INQUIRIES/REMARKS:  DG is not included with salvage.  Hour meters in aircraft appear to not match log entries. 

Read more here: http://www.avclaims.com/N6318M.html

Piper PA-28-161, F I T Aviation LLC, N623FT: Incident occurred March 02, 2017 at Melbourne International Airport (KMLB), Brevard County, Florida

F I T Aviation LLC: http://registry.faa.gov/N623FT

Federal Aviation Administration / Flight Standards District Office:  Orlando, Florida 

Aircraft while on the runway, engine caught fire and was extinguished. 

Date: 02-MAR-17
Time: 22:14:00Z
Regis#: N623FT
Aircraft Make: PIPER
Aircraft Model: PA28
Event Type: INCIDENT
Highest Injury: NONE
Aircraft Missing: No
Damage: UNKNOWN
Activity: UNKNOWN
Flight Phase: STANDING (STD)
City: MELBOURNE
State: FLORIDA

Piper PA-28-161, Indian Hills Community College, N30823: Incident occurred March 02, 2017 in Oskaloosa, Mahaska County, Iowa

Indian Hills Community College: http://registry.faa.gov/N30823

Federal Aviation Administration / Flight Standards District Office: Des Moines, Iowa  

Aircraft force landed off the side of a road.

Date: 02-MAR-17
Time: 22:15:00Z
Regis#: N30823
Aircraft Make: PIPER
Aircraft Model: PA28
Event Type: INCIDENT
Highest Injury: NONE
Aircraft Missing: No
Damage: UNKNOWN
Activity: UNKNOWN
Flight Phase: LANDING (LDG)
City: OSKALOOSA
State: IOWA

Cessna 310R, N3563G: Incident occurred March 02, 2017 in Allentown, Lehigh County, Pennsylvania

http://registry.faa.gov/N3563G

Federal Aviation Administration / Flight Standards District Office: Allentown, Pennsylvania 

Aircraft on landing sustained minor damage.  

Date: 03-MAR-17
Time: 15:50:00Z
Regis#: N3563G
Aircraft Make: CESSNA
Aircraft Model: C310
Event Type: INCIDENT
Highest Injury: NONE
Aircraft Missing: No
Damage: MINOR
Activity: UNKNOWN
Flight Phase: LANDING (LDG)
City: ALLENTOWN
State: PENNSYLVANIA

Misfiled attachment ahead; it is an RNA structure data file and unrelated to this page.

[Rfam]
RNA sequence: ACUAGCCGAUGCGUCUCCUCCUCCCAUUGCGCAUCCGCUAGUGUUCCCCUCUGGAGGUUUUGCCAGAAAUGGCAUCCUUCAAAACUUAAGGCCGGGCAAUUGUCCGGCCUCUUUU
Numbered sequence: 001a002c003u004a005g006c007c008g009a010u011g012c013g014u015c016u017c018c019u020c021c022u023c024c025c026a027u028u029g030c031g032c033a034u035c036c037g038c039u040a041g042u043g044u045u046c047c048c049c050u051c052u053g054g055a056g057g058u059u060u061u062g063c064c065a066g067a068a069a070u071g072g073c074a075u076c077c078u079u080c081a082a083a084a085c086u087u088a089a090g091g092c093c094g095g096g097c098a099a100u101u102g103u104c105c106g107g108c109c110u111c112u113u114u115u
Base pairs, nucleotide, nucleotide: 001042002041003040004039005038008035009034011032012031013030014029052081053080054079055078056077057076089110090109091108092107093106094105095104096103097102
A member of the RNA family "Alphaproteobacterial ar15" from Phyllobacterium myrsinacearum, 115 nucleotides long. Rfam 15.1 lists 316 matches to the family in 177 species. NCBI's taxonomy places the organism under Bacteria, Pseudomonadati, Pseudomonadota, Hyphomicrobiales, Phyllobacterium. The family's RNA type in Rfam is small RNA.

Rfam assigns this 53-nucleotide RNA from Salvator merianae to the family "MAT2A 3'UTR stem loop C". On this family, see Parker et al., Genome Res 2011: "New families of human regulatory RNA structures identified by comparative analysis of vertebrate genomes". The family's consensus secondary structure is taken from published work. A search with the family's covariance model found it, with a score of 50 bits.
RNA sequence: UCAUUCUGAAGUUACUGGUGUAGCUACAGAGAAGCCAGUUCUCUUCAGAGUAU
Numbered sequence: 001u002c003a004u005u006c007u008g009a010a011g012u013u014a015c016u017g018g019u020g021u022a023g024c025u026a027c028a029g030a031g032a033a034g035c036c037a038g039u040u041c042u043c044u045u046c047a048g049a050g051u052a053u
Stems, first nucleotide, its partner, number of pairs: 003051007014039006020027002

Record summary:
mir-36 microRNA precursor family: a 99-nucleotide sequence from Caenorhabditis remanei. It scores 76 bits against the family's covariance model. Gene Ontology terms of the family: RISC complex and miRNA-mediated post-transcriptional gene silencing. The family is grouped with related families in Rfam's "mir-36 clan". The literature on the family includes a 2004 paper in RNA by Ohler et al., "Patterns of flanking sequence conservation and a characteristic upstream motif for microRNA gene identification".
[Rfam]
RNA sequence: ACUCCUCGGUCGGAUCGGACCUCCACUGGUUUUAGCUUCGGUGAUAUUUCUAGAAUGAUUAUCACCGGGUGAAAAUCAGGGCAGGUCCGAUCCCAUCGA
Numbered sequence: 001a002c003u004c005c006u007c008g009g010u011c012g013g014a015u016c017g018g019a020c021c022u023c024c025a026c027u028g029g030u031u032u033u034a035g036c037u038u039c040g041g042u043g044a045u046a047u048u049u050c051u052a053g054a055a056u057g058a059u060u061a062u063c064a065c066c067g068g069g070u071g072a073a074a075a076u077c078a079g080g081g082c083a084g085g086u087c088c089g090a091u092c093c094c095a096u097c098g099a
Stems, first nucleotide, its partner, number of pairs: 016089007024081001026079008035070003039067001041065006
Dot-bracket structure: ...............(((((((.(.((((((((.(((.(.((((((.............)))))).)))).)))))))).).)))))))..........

Accident occurred March 02, 2017 in Alpine, Brewster County, Texas

http://registry.faa.gov/N28924 

Federal Aviation Administration / Flight Standards District Office: Lubbock, Texas

Aircraft crashed under unknown circumstances. 

Date: 03-MAR-17
Time: 02:10:00Z
Regis#: N28924
Aircraft Make: CESSNA
Aircraft Model: C182
Event Type: ACCIDENT
Highest Injury: MINOR
Aircraft Missing: No
Damage: DESTROYED
Activity: INSTRUCTION
Flight Phase: UNKNOWN (UNK)
City: ALPINE
State: TEXAS

Newport News/Williamsburg International Airport (KPHF) executive director placed on administrative leave; Newport News city manager resigns from airport commission



The Peninsula Airport Commission’s use of taxpayer funds to pay off a $4.5 million debt of a failed airline has, two years on, sparked a major house-cleaning.

Newport News City Manager Jim Bourey resigned as a commissioner Thursday, saying he felt his decisions on the body, which included voting to guarantee a loan to People Express Airlines, were justified.

The commission ended its six-decade-old relation with the law firm of its attorney, Herbert V. Kelly Jr.

It put Newport News/Williamsburg International Airport executive director Ken Spirito on paid administrative leave.

And, for the first time, it said it regretted its dealings with People Express, which operated out of the airport for less than three months in 2014.

“This was a very stressful time for the the airport but we want to show that we are trying to be diligent and effective and efficient,” commission chairman George Wallace said at the end of a more than two hour closed door meeting. “We’re going to be be bigger and better than we have been.”


Executive Director Ken Spirito was placed on paid leave.